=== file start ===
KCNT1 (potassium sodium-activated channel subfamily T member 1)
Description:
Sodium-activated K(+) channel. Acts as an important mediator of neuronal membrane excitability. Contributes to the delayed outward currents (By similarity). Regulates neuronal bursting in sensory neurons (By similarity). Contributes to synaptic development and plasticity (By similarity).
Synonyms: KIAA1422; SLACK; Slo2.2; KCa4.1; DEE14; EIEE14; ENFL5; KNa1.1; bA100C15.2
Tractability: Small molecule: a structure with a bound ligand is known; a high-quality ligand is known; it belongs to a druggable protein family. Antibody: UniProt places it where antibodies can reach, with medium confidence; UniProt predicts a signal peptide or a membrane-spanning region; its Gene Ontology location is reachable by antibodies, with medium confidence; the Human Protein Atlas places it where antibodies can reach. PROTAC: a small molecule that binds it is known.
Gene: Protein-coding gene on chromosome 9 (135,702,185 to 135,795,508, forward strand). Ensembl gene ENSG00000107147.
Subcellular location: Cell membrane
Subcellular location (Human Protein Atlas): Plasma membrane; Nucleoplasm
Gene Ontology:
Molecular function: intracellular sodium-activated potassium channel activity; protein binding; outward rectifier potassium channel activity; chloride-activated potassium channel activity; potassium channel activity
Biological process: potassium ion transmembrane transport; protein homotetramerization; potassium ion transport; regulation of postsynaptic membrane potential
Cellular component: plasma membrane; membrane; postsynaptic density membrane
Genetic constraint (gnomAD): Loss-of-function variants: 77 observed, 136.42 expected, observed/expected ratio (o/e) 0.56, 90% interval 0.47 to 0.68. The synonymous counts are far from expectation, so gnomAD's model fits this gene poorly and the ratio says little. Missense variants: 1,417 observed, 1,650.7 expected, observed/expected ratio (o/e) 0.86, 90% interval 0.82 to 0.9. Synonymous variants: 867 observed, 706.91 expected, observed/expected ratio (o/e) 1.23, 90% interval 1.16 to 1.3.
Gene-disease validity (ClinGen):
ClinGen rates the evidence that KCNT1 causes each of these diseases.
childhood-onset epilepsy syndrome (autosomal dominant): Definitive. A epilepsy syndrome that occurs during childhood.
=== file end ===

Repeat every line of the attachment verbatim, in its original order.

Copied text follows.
KCNT1 (potassium sodium-activated channel subfamily T member 1)
Description:
Sodium-activated K(+) channel. Acts as an important mediator of neuronal membrane excitability. Contributes to the delayed outward currents (By similarity). Regulates neuronal bursting in sensory neurons (By similarity). Contributes to synaptic development and plasticity (By similarity).
Synonyms: KIAA1422; SLACK; Slo2.2; KCa4.1; DEE14; EIEE14; ENFL5; KNa1.1; bA100C15.2
Tractability: Small molecule: a structure with a bound ligand is known; a high-quality ligand is known; it belongs to a druggable protein family. Antibody: UniProt places it where antibodies can reach, with medium confidence; UniProt predicts a signal peptide or a membrane-spanning region; its Gene Ontology location is reachable by antibodies, with medium confidence; the Human Protein Atlas places it where antibodies can reach. PROTAC: a small molecule that binds it is known.
Gene: Protein-coding gene on chromosome 9 (135,702,185 to 135,795,508, forward strand). Ensembl gene ENSG00000107147.
Subcellular location: Cell membrane
Subcellular location (Human Protein Atlas): Plasma membrane; Nucleoplasm
Gene Ontology:
Molecular function: intracellular sodium-activated potassium channel activity; protein binding; outward rectifier potassium channel activity; chloride-activated potassium channel activity; potassium channel activity
Biological process: potassium ion transmembrane transport; protein homotetramerization; potassium ion transport; regulation of postsynaptic membrane potential
Cellular component: plasma membrane; membrane; postsynaptic density membrane
Genetic constraint (gnomAD): Loss-of-function variants: 77 observed, 136.42 expected, observed/expected ratio (o/e) 0.56, 90% interval 0.47 to 0.68. The synonymous counts are far from expectation, so gnomAD's model fits this gene poorly and the ratio says little. Missense variants: 1,417 observed, 1,650.7 expected, observed/expected ratio (o/e) 0.86, 90% interval 0.82 to 0.9. Synonymous variants: 867 observed, 706.91 expected, observed/expected ratio (o/e) 1.23, 90% interval 1.16 to 1.3.
Gene-disease validity (ClinGen):
ClinGen rates the evidence that KCNT1 causes each of these diseases.
childhood-onset epilepsy syndrome (autosomal dominant): Definitive. A epilepsy syndrome that occurs during childhood.